You pick up some new tricks when you’re a parent – from juggling dirty diapers to making your breakfast with only one free hand. But one of the most important skills is keeping the things that go in your baby’s mouth clean and hygienic. So, how do you clean a baby bottle?
In this article: 📝
- What is the best way to clean baby bottles?
- What about sterilizing bottles?
- How to wash a baby bottle: Some more FAQs
What is the best way to clean baby bottles?
What you’ll need
- A clean sink
- Clean hands – wash yours before you start
- Regular dish soap
- A sponge for cleaning, or ideally a special bottle brush
- A drying rack or a clean dish towel
It doesn’t matter if the water is hot or cold, as long as the old milk goes down the sink.
Take the bottles apart so that you can clean any milk that’s hiding in the seals, joins, or crevices.
We’re talking about unscrewing lids, taking out valves, and popping the teat out of the ring.
How this works depends on the brand of bottle you have, but you want the pieces to be completely separate before they go in the water.
Wash everything in hot, soapy water.
If you’ve got a bottle brush, use the larger part to get to the bottom of the bottle, and the smaller part to clean the inside of the teat.
Rinse everything under running water.
Leave all the separate parts to air dry, either on a rack or on a fresh dishtowel.
Don’t rub them dry if you can help it, as this runs the risk of reintroducing germs.
You can’t get clean dishes from a dirty sink, so it’s a good idea to clean the sink and drying rack once a day (or after every wash if your baby is a newborn).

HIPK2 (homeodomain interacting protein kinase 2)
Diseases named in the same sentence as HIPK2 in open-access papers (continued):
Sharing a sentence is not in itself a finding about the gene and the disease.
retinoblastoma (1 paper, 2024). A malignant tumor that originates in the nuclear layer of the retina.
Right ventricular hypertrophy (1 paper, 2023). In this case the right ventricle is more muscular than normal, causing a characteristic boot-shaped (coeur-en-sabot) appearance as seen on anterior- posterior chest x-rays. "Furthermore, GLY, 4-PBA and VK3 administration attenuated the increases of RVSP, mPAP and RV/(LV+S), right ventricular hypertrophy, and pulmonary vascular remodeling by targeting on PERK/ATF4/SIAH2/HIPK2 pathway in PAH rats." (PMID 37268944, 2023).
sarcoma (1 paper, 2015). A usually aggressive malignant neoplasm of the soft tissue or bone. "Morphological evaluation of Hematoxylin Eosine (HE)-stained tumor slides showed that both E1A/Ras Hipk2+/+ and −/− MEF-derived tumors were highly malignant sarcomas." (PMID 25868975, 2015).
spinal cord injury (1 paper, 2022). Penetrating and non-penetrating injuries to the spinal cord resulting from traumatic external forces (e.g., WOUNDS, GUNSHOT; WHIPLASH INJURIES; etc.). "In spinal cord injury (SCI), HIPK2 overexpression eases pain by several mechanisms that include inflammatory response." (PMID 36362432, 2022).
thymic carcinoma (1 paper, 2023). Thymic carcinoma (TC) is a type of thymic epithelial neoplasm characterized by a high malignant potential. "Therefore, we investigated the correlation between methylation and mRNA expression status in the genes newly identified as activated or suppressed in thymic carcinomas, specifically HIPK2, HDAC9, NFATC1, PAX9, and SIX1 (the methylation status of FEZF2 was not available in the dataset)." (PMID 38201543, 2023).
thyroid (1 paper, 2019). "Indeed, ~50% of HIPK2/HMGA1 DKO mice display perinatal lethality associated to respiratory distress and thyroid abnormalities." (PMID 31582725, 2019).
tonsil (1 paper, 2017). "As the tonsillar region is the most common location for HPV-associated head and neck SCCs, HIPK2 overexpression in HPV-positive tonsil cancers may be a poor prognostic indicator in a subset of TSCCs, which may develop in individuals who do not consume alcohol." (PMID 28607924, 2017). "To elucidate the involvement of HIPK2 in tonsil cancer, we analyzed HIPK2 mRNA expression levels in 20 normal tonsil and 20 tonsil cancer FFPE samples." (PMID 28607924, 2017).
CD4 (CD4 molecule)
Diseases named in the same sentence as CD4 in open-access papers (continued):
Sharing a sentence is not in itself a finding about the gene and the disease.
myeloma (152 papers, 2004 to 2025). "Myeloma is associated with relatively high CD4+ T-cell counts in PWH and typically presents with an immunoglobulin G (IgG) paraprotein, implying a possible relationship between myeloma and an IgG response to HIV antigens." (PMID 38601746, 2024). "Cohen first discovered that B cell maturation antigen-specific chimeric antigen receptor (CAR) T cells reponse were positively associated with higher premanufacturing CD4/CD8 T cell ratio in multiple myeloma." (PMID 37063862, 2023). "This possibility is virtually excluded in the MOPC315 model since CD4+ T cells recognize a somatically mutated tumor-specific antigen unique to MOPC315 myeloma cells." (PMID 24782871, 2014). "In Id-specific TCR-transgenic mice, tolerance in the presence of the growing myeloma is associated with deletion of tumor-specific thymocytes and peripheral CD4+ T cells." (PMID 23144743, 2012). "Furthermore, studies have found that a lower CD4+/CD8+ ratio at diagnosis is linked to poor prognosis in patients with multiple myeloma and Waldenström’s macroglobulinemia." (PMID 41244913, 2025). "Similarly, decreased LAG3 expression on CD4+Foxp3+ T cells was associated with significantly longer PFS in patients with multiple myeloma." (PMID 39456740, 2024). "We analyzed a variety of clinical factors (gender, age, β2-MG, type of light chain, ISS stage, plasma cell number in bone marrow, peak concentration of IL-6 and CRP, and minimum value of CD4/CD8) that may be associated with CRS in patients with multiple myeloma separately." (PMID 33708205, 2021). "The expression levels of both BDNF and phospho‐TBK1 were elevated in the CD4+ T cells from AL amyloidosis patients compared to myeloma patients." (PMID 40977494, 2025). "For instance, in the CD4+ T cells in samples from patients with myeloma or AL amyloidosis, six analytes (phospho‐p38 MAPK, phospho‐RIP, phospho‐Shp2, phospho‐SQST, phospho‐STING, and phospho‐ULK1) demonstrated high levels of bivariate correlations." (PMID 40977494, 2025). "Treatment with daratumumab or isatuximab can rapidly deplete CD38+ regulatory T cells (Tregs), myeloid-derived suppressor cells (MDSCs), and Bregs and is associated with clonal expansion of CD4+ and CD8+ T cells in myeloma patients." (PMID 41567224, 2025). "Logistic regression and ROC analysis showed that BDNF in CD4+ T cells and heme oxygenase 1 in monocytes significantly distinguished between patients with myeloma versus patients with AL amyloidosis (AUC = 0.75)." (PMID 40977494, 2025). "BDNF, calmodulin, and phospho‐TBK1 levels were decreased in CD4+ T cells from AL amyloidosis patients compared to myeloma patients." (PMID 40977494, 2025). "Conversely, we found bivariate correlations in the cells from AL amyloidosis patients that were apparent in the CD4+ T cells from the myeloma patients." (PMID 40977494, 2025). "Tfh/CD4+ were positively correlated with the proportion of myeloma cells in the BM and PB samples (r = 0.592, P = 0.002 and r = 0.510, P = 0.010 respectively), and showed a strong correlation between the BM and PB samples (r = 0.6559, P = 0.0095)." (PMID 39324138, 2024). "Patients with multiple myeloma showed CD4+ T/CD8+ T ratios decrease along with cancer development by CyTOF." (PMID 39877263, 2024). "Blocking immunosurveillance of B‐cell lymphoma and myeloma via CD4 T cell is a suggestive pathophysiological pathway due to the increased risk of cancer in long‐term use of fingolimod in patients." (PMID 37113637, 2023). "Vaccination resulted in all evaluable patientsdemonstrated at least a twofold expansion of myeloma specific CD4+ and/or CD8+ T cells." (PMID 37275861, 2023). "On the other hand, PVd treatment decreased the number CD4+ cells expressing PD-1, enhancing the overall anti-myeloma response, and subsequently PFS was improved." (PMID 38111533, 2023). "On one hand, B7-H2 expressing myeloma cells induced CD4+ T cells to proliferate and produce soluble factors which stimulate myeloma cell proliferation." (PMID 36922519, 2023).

And don’t forget about the bottle brush. It should also be cleaned and thoroughly dried when you’re done.
When everything is dry and you’re ready to prepare new bottles, wash your hands and reassemble the parts.
What about sterilizing bottles?
If your baby is less than three months old, if they were born prematurely, or if they have a weaker immune system, it’s also recommended that you sterilize their bottles, pacifiers, and anything else that they’d put in their mouth.
You have a few options here:
You can buy gadgets to make sterilizing less of a chore.
Microwave or electric steam sterilizers are great at killing the germs on washed bottles. Just follow the instructions on the box.
Sterilizing in a saucepan
The traditional way to sterilize bottles is to take them apart and boil them in a saucepan for five minutes.
You’ll then need to wait for the water to cool or remove them with clean tongs, and let them air dry as you would after washing.
If it makes you feel more comfortable, you could use a chemical sterilizer.
These are completely food-safe, which means that they don’t pose any risk to your baby once the bottle is dry.
But it’s really important to follow the instructions exactly to make the solution the right strength.
How to wash a baby bottle: Some more FAQs
Do you have to wash baby bottles after every use?
Simply put, yes. Cleaning baby bottles sometimes feels like a never-ending task, but they do need to be washed, not just rinsed, every time.
Milk is full of sugar, and at room temperature the bacteria can multiply really quickly.
This is also why you should use formula milk within an hour once your baby has started drinking from the bottle.
Can you wash baby bottles in the dishwasher?
Yes, you can, if the bottles you have are marked dishwasher safe.
Wondering how to wash baby bottles in a dishwasher? Just take them apart, rinse them, and load them into the top rack.
What kind of soap do you wash baby bottles with?
And is it OK to wash baby bottles with dish soap?
Dish soap is actually perfect for cleaning baby bottles.
It’s reasonably gentle, you don’t have to worry about how much you’re using, and it’s great at cutting through the fat in dried milk.
The only precaution you’ll need to take is to rinse off the extra suds before you set the bottles out to dry.
You’ve got this, mama!
🍼 More from The 411:
Why I Chose to Formula Feed
Your Essential Formula Feeding Guide
How Many Ounces Should a Baby Eat? A Chart
A Nifty Guide to Bottle Feeding
Do I Need Special Water for Baby Formula?
My Baby Won’t Burp: What Now?